WASHINGTON: National Security Adviser Moeed Yusuf has said that the United States and Pakistan are engaged in a positive dialogue to remove the mistrust that overshadows their relations.
Earlier this week, US Undersecretary of Defence for Policy Colin Kahl told a US Senate panel that Pakistan did not want Afghanistan to be a safe haven for terrorist attacks against itself or others and had “continued to give us access to Pakistani airspace and we are in conversation about keeping that access open”.
In an interview to Voice of America (VOA) radio, Mr Yusuf disagreed with the suggestion that the US and Pakistan were on a collision course and from here, their relations could only get worse.
Referring to US Deputy Secretary of State Wendy Sherman’s recent visit to Islamabad, he said: “There is some mistrust that both sides have to overcome, and we are trying to do that, and that is also the reason why she (Sherman) came to Pakistan.”
Mr Yusuf told VOA that both countries “are moving forward in a well-coordinated fashion, and there is no major crisis”.
The security adviser also rejected the claim by some former US officials that the Taliban victory in Kabul has once again raised questions about the security of Pakistan’s nuclear weapons.
“Pakistan’s nuclear arsenal — by the grace of God — has always been safe and will always remain safe, and if anyone wants to lose sleep over it, it’s their choice,” he said.
But several former US officials told VOA that the withdrawal of US coalition forces from Afghanistan had changed the political calculus of America’s relations with Pakistan, making Washington less reliant on Islamabad when it came to counterterrorism activities.
Former US Defence Secretary and CIA chief Leon Panetta, however, said that the US-Pakistan relationship had always been complex.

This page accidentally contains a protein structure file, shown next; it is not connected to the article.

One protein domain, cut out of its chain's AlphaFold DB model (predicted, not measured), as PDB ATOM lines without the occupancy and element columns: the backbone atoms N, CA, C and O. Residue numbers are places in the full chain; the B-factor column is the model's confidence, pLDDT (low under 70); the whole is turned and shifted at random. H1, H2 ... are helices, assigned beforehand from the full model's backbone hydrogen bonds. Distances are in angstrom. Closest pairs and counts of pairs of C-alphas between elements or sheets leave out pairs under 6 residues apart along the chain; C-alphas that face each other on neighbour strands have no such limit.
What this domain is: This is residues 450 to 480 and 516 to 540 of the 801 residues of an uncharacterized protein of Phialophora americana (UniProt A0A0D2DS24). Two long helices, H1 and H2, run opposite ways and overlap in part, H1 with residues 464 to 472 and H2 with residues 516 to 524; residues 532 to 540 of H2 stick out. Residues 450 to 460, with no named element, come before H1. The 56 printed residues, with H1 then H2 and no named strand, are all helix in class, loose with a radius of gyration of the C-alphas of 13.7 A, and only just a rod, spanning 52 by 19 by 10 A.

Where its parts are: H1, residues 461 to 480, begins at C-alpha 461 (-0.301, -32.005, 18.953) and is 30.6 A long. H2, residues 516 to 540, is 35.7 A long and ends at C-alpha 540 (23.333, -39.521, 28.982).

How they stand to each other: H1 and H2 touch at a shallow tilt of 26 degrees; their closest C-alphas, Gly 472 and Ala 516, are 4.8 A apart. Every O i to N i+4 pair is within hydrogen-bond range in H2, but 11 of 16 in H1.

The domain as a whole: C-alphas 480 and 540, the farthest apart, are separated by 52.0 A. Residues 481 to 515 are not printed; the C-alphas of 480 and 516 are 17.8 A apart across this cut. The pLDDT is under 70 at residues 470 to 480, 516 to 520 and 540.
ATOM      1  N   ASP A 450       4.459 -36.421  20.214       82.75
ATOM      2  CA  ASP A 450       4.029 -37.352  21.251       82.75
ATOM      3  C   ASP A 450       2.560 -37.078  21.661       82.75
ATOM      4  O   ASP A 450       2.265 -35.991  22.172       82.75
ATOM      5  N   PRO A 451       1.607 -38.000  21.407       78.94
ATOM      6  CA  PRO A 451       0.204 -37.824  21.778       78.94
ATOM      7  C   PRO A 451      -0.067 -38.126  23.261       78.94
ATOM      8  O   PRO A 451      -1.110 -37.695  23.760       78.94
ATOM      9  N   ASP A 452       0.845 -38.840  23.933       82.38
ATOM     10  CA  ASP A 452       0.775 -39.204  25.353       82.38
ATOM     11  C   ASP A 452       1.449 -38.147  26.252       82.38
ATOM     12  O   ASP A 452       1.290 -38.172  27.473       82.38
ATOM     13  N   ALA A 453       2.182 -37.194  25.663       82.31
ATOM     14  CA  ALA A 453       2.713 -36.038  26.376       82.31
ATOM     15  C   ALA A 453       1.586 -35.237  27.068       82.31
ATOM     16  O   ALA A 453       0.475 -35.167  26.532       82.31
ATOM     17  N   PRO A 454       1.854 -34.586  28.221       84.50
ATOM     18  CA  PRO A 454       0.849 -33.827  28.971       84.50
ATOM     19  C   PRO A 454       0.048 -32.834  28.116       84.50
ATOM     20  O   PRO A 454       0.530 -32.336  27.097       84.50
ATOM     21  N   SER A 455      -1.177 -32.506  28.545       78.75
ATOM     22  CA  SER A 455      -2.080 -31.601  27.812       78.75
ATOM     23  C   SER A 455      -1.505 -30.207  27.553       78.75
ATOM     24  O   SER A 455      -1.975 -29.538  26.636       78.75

“We would try to build a cooperative relationship with them, particularly when Al Qaeda was located in the tribal areas of Pakistan,” Mr Panetta said of his time as CIA director under former President Barack Obama. “As long as we kept them informed, as long as we continued to work with them, they gave us some cooperation.”
But Mr Panetta accused Pakistan of maintaining relationships with terrorist groups for leverage against India, which brought them “very close to the Taliban and the Haqqani network — contributing to a lack of trust between the two nations”.
Mr Panetta and John Bolton, former national security adviser to then-president Donald Trump, told VOA they had significant concerns regarding the security of Pakistan’s nuclear arsenal, particularly because groups like the Islamic State-Khorasan, Al Qaeda, and the TTP were once again active in the region.
“The Taliban’s successful takeover of Afghanistan has significantly boosted radical ideology within the Pakistani government, TTP, and terrorists inside Pakistan,” Mr Bolton said. “I’m worried that not only would there be a deliberate policy by the government of Pakistan at that point to transfer nuclear weapons to terrorists or to those who would have the money to pay for them.”
Published in Dawn, October 30th, 2021